In the past, many families used their home gardens to provide or at least supplement their produce. Over time people started relying less on themselves and solely on grocery stores. Many people living in urban areas don’t even have access to the dirt or light good enough to grow a garden. For some of us that do, we still may not have the time to tend to a garden. There are many families in the United States, much more when you include the rest of the world, that don’t even have the option of affordable access to fresh healthy produce.
Growing up my family had a garden in our backyard. I remember spending hours during the summer tilling, weeding, and harvesting our vegetables. I hated weeding the garden, but I also loved the experience of eating what we put work into growing. As an adult with my own family, I wanted to have a garden but ran into a couple of obstacles. First, our yard didn’t really have a good spot for a garden without doing some major landscaping. Also, we didn’t have the time to maintain a quality garden.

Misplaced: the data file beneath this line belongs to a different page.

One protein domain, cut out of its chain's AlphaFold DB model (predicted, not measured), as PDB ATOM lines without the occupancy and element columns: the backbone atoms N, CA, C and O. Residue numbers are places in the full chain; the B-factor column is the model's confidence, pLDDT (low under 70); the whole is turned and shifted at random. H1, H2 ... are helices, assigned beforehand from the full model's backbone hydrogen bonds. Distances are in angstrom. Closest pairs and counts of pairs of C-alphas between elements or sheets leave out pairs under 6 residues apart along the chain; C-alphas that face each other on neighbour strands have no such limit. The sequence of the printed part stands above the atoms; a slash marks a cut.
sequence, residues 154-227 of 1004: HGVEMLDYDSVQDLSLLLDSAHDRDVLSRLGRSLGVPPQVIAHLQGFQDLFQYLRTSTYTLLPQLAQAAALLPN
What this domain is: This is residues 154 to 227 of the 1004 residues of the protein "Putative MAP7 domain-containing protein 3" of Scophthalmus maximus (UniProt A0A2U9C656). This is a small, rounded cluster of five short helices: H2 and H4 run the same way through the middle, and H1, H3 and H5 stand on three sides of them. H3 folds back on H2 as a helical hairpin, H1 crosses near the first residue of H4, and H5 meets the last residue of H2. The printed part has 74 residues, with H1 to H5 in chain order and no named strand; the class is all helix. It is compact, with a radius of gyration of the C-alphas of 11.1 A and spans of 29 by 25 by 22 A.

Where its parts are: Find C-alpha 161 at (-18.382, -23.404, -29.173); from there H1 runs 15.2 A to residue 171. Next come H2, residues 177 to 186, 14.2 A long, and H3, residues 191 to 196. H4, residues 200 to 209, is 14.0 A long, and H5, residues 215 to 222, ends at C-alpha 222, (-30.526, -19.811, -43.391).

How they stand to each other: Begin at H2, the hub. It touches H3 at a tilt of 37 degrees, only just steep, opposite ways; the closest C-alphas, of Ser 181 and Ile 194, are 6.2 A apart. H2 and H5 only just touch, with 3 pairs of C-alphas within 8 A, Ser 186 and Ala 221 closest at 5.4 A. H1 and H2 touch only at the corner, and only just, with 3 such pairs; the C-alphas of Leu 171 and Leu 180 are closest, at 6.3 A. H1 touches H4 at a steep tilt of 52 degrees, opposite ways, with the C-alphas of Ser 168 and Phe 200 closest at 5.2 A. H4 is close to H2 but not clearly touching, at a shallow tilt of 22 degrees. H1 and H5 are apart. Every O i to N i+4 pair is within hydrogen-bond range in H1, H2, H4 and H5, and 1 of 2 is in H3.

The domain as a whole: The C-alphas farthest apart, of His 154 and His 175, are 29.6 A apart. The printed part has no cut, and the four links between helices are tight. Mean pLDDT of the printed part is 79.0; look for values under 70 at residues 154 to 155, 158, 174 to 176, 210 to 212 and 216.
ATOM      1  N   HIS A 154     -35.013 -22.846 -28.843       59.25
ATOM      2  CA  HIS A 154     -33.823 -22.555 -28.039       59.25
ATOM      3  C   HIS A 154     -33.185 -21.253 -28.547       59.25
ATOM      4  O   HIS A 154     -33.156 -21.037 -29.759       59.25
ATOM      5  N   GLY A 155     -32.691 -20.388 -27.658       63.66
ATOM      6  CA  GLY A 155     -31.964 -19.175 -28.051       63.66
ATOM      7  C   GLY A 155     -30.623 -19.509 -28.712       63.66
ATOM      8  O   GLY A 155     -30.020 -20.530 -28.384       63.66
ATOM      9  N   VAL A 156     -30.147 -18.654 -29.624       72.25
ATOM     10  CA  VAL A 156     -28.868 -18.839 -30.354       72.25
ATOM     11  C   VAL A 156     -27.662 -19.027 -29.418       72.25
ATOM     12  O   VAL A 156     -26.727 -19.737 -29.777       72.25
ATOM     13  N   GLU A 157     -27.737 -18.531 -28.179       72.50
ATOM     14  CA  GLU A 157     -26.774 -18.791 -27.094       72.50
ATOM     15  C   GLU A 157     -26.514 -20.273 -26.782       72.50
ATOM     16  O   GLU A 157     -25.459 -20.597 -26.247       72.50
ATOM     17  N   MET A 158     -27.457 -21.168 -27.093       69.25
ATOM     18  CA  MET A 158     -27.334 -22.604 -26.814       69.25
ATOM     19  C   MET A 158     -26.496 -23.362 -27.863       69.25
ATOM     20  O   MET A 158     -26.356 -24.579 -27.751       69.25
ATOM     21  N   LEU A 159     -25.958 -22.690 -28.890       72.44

One night while looking on the internet at gardening ideas, I came across some hydroponic vegetable gardens. As someone who likes to include a little wow factor, this was the answer to my problems.
With my hydroponic systems, I’m able to grow more in a smaller area, with little maintenance and extend my harvest time. With indoor hydroponic vegetable gardens you have to worry less about pests and disease, so often times pesticides aren’t even needed. The plants grow faster and produce more. One of the best parts, I don’t have to do any weeding!
Why No Soil Solutions?
When I first started learning about hydroponics I was a little intimidated. There were many books, videos, and articles that I read that were very technical and hard to understand. Information was scattered around. As I continued to learn, experimented, and grew, I learned that hydroponics really isn’t that difficult. It’s actually pretty simple.
I wanted to keep everything that has worked for me in one place. I also wanted to share this information with others, so they can start their own gardens, and share hydroponics with the people they know. Hydroculture can give every family affordable access to fresh produce and allow them to take back some control of over their diet.